The bees arrived at the field at precisely 8:27 am. Bees are always very precise about the correct time to begin work on any given day and they always show up on time. Only this time, they didn't go to work on the flowers, even though the daisies that had opened overnight were especially beautiful that day. Nor did the bees come by themselves. They brought their Queen.
Oh, but she was magnificent was the Queen Bee. Twice the size of her worker-daughters, she wore a crown of thistledown perched behind her antennae. Her wings were clear as glass and reflected rainbows in the morning light as she flew. But very troublesome what the long sword she wore on her body. Most of us would call it a stinger, but the Queen called it her sword and I am not going to bee the one to contradict her. As you probably know, most bees do have swords-but since the sword is part of their bodies they will die if they use it to sting. Not so the Queen Bee. She could sting again and again without taking any harm from it. That fact upset the fairy most of all.
Accompanying the Queen as a guide was the little worker bee that had found the fairy's house the day before. They flew up to the fairy's little part-tree and the Queen began to look it over. She buzzed over the vines and hummed at the moss. She glanced at the ancient, abandoned robin's nest that still huddled at the point where the tree had broken. Finally, she turned to her worker-daughters and spoke.
"All is just as our daughter has stated," she said, "This little tree shall bee our new home. All of you, go back to our log and gather your things. Bring the new eggs from the egg storage room. Don't break or lose any. I don't want any of the baby bees to be hurt or lost." Losing baby bees was a terrible problem. They tended to crawl around on top of each other. Nobody could tell them apart. Since there were always a great many baby bees it was hard to keep track of them or keep them all fed. The worker-daughters had a hard time remembering who had had her breakfast and who was still hungry. There were always more coming, while others grew up and became workers too. "We will move in this very day," The Queen commanded happily.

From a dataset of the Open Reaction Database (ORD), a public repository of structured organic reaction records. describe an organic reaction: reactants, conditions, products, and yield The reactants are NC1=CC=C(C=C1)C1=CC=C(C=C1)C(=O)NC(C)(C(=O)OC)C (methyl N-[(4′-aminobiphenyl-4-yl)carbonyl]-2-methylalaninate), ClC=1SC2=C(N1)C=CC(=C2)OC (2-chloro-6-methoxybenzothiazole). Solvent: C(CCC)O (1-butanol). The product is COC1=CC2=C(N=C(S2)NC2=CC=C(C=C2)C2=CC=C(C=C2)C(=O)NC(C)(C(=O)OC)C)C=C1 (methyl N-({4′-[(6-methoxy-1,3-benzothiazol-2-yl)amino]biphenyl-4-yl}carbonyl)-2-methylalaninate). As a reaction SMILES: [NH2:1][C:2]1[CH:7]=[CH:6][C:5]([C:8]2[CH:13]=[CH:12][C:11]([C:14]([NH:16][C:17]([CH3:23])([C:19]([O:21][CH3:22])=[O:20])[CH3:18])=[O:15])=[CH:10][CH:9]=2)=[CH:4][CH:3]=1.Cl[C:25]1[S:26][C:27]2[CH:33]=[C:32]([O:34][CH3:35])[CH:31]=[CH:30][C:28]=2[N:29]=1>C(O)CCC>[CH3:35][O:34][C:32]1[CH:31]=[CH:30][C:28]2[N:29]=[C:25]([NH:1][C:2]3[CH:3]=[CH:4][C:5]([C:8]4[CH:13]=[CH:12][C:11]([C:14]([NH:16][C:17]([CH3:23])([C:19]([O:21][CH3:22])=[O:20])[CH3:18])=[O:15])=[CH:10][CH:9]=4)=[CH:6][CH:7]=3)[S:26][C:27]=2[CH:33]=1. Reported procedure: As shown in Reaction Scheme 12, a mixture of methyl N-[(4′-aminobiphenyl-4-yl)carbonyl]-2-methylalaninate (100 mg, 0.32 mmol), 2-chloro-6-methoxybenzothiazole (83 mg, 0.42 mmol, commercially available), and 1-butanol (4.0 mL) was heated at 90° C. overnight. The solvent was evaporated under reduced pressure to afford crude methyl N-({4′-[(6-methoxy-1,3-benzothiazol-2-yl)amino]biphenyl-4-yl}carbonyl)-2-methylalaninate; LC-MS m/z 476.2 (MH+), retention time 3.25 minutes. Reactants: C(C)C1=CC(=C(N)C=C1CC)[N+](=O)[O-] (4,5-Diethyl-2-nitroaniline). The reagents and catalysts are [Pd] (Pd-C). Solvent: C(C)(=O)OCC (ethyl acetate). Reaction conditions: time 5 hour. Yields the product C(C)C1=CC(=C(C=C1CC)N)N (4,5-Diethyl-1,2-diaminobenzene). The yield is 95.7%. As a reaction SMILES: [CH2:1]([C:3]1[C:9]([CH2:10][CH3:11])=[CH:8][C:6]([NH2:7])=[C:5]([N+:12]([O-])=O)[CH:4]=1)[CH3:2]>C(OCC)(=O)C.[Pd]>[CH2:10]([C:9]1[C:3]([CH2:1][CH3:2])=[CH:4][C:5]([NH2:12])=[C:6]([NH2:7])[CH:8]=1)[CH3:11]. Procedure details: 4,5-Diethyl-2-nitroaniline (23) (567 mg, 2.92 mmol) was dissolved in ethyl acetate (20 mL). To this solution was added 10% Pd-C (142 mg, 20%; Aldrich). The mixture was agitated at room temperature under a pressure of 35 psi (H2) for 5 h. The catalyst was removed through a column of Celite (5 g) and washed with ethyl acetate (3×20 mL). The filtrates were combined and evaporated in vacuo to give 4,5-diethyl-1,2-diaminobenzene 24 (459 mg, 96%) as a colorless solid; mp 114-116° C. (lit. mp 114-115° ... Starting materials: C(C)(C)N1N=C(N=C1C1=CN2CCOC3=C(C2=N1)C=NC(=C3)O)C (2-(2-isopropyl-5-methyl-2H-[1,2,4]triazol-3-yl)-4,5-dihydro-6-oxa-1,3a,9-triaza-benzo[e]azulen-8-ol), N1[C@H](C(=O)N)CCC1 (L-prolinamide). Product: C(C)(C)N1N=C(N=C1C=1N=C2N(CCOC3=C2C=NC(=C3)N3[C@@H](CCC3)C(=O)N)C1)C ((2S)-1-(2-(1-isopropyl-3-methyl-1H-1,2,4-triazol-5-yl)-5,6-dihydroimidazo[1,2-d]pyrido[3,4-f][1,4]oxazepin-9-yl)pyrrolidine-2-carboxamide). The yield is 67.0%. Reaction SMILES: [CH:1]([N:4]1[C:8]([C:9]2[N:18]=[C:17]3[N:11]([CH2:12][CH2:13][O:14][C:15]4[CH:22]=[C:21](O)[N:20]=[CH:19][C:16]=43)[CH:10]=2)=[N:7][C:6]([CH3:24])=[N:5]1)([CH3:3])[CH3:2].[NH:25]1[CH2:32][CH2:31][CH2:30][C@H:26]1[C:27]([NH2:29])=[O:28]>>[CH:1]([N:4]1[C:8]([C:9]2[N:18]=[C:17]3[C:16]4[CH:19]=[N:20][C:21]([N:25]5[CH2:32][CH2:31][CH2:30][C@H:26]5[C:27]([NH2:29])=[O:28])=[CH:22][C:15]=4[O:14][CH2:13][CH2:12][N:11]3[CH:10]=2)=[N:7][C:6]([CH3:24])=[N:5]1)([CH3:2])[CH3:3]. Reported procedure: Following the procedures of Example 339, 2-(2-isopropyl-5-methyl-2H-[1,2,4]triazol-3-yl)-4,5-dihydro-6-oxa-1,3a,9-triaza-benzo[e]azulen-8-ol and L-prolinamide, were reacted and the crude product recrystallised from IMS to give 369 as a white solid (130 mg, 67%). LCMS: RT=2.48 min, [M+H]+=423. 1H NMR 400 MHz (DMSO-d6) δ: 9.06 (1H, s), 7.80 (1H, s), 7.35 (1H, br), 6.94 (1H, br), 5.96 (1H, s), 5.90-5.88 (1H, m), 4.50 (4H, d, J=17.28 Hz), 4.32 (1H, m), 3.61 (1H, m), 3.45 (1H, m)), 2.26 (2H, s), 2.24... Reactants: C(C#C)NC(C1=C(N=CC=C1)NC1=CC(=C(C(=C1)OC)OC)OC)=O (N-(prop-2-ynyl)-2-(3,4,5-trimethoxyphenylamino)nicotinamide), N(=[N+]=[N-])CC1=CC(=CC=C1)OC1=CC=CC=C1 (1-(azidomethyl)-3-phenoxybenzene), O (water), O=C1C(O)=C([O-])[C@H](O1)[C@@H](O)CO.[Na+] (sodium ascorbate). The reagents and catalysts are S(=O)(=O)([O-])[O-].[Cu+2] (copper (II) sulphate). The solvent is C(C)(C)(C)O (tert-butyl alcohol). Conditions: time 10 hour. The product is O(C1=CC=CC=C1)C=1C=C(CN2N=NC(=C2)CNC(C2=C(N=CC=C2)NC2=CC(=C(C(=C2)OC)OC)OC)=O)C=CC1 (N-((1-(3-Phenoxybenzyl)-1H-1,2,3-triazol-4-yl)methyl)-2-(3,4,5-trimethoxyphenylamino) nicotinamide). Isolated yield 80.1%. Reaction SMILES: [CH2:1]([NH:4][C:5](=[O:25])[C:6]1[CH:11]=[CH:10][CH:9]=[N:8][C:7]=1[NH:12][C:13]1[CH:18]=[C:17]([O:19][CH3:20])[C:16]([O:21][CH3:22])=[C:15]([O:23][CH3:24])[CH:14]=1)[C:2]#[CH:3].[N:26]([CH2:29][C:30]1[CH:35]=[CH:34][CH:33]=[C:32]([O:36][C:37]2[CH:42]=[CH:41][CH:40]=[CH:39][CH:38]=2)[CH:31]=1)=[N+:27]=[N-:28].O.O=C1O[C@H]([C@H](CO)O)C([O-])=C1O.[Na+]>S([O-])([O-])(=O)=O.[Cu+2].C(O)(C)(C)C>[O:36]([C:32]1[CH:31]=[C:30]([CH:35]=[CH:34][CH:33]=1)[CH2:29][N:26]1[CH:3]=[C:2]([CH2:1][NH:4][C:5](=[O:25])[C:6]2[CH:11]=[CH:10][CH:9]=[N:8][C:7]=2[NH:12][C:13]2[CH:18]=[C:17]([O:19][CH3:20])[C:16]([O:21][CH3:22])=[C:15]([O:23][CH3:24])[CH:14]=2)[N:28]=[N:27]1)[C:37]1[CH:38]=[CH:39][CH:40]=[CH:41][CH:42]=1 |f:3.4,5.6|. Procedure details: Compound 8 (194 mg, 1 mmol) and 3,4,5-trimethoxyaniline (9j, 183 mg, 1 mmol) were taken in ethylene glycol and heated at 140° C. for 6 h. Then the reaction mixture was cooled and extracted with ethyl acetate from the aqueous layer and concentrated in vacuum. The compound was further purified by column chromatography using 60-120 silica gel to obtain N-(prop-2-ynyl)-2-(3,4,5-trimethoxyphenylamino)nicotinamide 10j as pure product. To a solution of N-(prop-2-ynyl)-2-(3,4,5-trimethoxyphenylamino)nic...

That was too much. Suddenly angry, the fairy pulled her door open and flew out of her house on her own tiny wings. "You can't come here," she cried, "This is MY tree. I live in it, and it has been mine and I like it and I am not going to move!" The words kept tumbling out, "This house is not for bees. It's for a fairy. It has satellite TV, and it's rent-controlled. I just put in a new stove and oven-And I AM NOT LEAVING!"